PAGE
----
Tuesday, December 6, 2016

Now That's Salesmanship

I’ve commented several times over the years how much the L.E. Waterman Company despised pencils and resisted making them as long as possible.  When they caved and began offering Gabriel Larsen’s patented pencils in the early 1923 . . . ish . . . the company made it clear that they were doing so only because the public demanded it, not because they wanted to (see “So Great the Vogue” at http://leadheadpencils.blogspot.com/2016/11/so-great-vogue.html).

The Larsen mechanism was a simple thing- touted by Waterman as being so simple there’s nothing that can go wrong with them (made of only six parts, the company bragged).  That meant a simple pin mounted onto a crude threaded plug would push lead through the tip, which was tight enough to hold it in place by friction alone.  Without a reverse gear (which Sheaffer referred to as a propel-repel-expel mechanism), to back the lead up you had to turn the nose cone the other way and push the tip of the pencil onto the table or a finger to push it back in.

I received an email the other day from Jean-Marc Czaplinski, from France, who asked if I had ever heard of the Waterman “Rigid Point,” and attached a few pictures:




This one is marked with the typical Made in USA for export to Britain marks, including the filing of Larsen’s patent as Great Britain patent 226,746 (see http://leadheadpencils.blogspot.com/2016/11/three-interesting-watermans-part-two.html).  The box lid reads “Waterman’s Pencil Rigid Point,” and the sheet that was with the box reads, “In order to secure a perfectly rigid point the Waterman pencil is made to propel only.”

What uncharacteristicly delightful hogwash from Waterman!  And thank you, Jean-Marc, for the note.

Monday, December 5, 2016

A Minor Mystery Solved

When these were among a pile o’ pencils I bought recently, they reminded me to tell you something I learned about years ago but I haven’t shared here:


These are lower quality pencils; that basketweave sort of pattern is typical of pencils made by the Eagle Pencil Company (particularly under their Epenco brand), while the dark plastic with the blue streaks is that cheap plastic used by Stratford (the successor in name to Salz).  The clips are marked with one of those names I’m sure you’ve seen:


“Kreko.”  I included a few of them in The Catalogue on page 94, but since at the time I didn’t know anything more about them, I described them only as “Kreko pencils.”

After the book was written, I found this:


S.H. Kress & Co. was a chain of five-and-dime stores along the lines of Woolworth, and the Kress Stores adopted the trademark “Kreko” for its house brand of all manner of office supplies, from typewriter ribbons, to carbon paper . . .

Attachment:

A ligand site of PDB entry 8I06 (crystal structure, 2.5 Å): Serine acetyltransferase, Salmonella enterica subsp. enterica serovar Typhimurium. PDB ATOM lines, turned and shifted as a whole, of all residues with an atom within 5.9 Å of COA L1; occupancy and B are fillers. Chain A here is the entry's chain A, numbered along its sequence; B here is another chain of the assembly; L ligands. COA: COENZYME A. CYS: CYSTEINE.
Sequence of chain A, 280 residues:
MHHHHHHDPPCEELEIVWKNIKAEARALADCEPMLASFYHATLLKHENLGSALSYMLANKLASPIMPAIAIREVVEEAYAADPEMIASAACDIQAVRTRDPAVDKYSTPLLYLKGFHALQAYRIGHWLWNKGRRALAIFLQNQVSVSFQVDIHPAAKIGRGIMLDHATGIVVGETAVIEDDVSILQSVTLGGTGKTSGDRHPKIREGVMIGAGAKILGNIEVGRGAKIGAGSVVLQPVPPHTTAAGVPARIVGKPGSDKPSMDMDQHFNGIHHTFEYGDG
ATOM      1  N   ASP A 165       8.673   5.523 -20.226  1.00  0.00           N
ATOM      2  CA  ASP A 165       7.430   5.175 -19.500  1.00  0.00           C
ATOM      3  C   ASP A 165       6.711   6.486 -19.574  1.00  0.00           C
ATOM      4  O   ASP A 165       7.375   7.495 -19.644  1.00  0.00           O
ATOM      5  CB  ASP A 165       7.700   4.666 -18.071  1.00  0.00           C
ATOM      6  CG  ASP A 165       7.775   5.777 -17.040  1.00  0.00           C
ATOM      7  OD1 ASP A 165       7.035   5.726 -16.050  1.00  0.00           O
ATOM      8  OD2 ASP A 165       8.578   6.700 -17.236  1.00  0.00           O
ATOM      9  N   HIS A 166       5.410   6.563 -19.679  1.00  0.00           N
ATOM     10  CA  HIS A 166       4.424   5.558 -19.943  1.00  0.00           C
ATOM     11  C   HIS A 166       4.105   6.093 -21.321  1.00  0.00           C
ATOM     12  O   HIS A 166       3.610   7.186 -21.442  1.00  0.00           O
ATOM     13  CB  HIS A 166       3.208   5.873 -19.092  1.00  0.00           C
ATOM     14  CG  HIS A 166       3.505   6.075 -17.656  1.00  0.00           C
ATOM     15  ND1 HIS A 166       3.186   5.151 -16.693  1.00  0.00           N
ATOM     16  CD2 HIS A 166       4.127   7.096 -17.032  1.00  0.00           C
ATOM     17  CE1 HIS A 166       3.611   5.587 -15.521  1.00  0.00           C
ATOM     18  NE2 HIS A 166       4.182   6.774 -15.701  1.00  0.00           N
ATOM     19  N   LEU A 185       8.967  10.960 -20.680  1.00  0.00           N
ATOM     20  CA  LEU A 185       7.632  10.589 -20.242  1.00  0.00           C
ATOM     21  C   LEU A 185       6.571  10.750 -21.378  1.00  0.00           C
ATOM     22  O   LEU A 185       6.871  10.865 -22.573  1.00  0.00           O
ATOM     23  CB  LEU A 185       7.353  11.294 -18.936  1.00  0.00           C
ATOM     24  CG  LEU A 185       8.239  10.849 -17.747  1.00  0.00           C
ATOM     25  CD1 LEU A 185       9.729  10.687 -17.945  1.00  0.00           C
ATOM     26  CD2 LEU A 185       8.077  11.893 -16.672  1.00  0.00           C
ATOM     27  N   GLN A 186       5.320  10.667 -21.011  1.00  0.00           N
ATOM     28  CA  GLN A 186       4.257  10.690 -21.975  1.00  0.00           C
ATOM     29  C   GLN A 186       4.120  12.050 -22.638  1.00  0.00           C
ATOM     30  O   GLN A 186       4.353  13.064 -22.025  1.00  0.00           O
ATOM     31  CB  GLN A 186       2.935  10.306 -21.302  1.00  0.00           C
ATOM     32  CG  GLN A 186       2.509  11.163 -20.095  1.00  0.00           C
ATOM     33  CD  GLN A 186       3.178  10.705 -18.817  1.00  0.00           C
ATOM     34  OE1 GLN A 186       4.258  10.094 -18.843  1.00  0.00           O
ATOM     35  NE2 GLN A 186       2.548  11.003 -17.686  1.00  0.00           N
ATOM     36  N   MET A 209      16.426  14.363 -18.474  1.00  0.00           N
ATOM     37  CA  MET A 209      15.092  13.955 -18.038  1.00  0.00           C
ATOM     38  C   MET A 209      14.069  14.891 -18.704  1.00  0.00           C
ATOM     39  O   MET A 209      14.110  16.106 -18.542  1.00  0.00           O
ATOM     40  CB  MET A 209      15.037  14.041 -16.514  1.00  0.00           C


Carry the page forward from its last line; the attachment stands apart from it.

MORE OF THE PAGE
. . . to pencils.

Sunday, December 4, 2016

M Is For Mabie

In a recent online auction, I couldn’t resist this one, even though I thought it might not be an American pencil (I still strive mightily to limit myself to one country of origin, even though it’s been a losing battle lately):


At the nose, there’s a tiny hallmark: a block letter M within a square.


I was so sure that the piece was British that I was thinking Mosley, perhaps even Mordan?  But then I noticed how similar it was to another piece in my collection, one I bought a couple years ago and haven’t gotten around to photographing:


That same combination of gently winding flutes in the center section and snail work at either end couldn’t be just a coincidence, and the gold magic pencil is well marked:


“Mabie, Todd & Co. No. 3.”  So I posted the question online to ask whose hallmark consisted of an M within a square, and within minutes David Nishimura came back with an answer: Mabie Todd.

Good, I replied.  I was hoping you’d say that.

Saturday, December 3, 2016

Wahl's Car Parts Business

A while back, I posted an article here concerning Wahl’s “extracurricular” activities, presenting evidence including this pencil that Wahl might have been having second thoughts about the writing instruments business towards the end of the 1920s, as its product lines aged and the company was deciding whether to update existing products or try something new (see http://leadheadpencils.blogspot.com/2016/10/wahls-extracurricular-activities.html).  That article was inspired by this pencil, which came from Larry Liebman:


The article concluded with advertisements I had found for the “Wahl Spring Brake” shock absorbers, which had me wondering

Enter Howard Edelstein, who pulled me aside at the Ohio Show to look at some pencils he had.  Two of them caught my attention immediately: